The Orisha pantheon is crowned by Olodumare, unique and omnipresent God, supreme author of the destinies of every living thing, father of all Orishas and of life.
All the other Orishas (saints) are the ministers of Olodumare who watch over life on earth. The power or energy of Olodumare is known as here or ashe It is common expression ?to have aché? in Cuba as a synonym of ?being lucky?.
In Santeria, divination is given through three oracles, which are the religious bonds used to achieve spiritual communication: the Ifá oracle (board), the Diloguín oracle (shells) and the oracle of Biagué (coconut).
Santeria has a priestly hierarchy. All priests are known as santeros , they use shells and coconut in their divination rituals.
The maximum hierarchy is held by the ?babalawos? or Ifá priests (father or guardian of secrets), who are the only ones who can use the Ifá board to interpret the advice and rulings of this orisha. The cult of Ifá or the deity Orunmila or Orula, deity of divination, of destiny, of wisdom, plays a fundamental role in Santeria.
In all these cults and rituals, santeros and babalawos advise men to achieve inner peace and spiritual well-being.
Main rites of Santeria
Entering Santeria requires a long initiation process, through which the iyawó or initiate is ?crowned? with his orisha (saint).
Through the Cuban streets it is usual, in our days, to see initiates in this religion who walk completely dressed in white, who must spend a whole year dressed in this color and wearing their bracelets and necklaces, to complete the purification process, and thus obtain the full protection of your saint.
Among the main ceremonies and rites that take place within Santeria, and which travelers can attend, as spectators, if you want to know better are:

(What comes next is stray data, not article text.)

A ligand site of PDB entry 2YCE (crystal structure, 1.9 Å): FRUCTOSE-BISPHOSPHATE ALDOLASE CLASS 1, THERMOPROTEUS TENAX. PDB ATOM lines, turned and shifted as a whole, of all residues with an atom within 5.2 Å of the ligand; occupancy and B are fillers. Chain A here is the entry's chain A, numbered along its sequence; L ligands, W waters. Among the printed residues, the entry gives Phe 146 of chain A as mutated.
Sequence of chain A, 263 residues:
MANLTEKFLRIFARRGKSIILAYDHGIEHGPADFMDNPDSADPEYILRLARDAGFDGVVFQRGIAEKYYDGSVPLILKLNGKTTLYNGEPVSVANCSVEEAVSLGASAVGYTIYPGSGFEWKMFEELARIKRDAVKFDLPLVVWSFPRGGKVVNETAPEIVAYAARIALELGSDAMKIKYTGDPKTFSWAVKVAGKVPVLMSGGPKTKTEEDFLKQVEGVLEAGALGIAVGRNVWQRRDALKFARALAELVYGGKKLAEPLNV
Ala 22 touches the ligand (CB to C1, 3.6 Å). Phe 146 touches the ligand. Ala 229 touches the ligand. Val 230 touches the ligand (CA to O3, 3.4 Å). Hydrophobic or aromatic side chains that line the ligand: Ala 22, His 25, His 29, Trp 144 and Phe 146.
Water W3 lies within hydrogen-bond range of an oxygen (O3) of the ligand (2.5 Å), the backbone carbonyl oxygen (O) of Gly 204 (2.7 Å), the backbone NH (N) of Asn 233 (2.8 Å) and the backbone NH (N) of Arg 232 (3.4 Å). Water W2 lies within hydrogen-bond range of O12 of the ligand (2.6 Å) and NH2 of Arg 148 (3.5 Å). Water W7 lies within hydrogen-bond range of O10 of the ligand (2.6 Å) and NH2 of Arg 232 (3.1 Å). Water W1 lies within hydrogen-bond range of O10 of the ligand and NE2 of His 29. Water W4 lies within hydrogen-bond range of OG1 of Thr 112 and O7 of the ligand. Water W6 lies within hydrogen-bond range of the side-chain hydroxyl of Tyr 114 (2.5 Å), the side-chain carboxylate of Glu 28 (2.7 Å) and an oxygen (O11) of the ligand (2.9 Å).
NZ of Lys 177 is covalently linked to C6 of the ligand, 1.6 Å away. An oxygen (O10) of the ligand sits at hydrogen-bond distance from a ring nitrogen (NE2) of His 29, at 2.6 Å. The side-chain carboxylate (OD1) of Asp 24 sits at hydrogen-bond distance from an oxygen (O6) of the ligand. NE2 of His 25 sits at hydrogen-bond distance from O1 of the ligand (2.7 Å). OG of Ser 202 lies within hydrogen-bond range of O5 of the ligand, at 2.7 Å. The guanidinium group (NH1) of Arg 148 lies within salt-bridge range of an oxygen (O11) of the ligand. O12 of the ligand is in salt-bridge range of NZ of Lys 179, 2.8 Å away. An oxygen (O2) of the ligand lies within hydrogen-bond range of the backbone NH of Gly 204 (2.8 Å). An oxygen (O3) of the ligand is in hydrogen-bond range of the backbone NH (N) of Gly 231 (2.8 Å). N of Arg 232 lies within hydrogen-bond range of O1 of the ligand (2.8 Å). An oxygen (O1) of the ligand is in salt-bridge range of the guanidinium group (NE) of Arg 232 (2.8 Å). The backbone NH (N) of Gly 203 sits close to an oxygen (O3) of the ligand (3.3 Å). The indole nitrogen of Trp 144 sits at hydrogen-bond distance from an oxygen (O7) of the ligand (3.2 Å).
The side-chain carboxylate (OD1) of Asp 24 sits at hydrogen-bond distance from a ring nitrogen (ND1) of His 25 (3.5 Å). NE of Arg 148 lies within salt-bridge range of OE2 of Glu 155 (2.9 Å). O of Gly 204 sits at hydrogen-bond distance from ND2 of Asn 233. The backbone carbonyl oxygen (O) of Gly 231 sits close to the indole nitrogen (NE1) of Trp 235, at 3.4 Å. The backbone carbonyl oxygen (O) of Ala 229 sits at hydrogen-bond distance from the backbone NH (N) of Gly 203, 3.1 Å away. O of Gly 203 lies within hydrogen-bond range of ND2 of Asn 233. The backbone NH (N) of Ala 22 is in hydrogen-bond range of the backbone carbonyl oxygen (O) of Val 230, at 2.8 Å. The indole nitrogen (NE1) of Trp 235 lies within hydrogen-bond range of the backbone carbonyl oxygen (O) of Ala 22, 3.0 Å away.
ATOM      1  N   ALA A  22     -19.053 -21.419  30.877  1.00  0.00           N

Receive warriors : the holy warriors are Elegguá, Oggún, Ochosi and Osun. The practitioner should have them represented at home, attend to them regularly, blow brandy and tobacco smoke on them, and light a candle. Once a year they should be fed a feathered animal. These saints help those who have received them to make their way, to win wars and to protect themselves from the evil eye.
Receive? Orula's hand?: with this power the initiates can meet their guardian angel, or protective orisha. The initiation lasts three days, in which you must refrain from drinking, having sex or going out at night.
On the last day, he receives several pieces of advice from the babalawos who performed his ceremony, which will be vital for his future and that of his family. Orula is represented inside a small yellow and green amphora, which the initiate must keep in his house, in a high place. To recognize themselves, initiates wear necklaces or bracelets with yellow and green beads as well.
Striking stick : pact of the initiate with the spirit that lives within the nganga or garment, to obtain its protection.
Spiritual Masses : they are strictly performed before crowning with a saint, since they establish guidelines for behavior, offerings to be made or other advice to take into account before receiving the saint.
Spiritual masses are also officiated to deceased relatives, or they are done to know the spiritual cord of an individual, which is nothing more than those spirits that accompany and guide him in his life. The santeras or santeros are the ones who perform these masses, whose dynamics are very similar to that of the Catholic liturgy.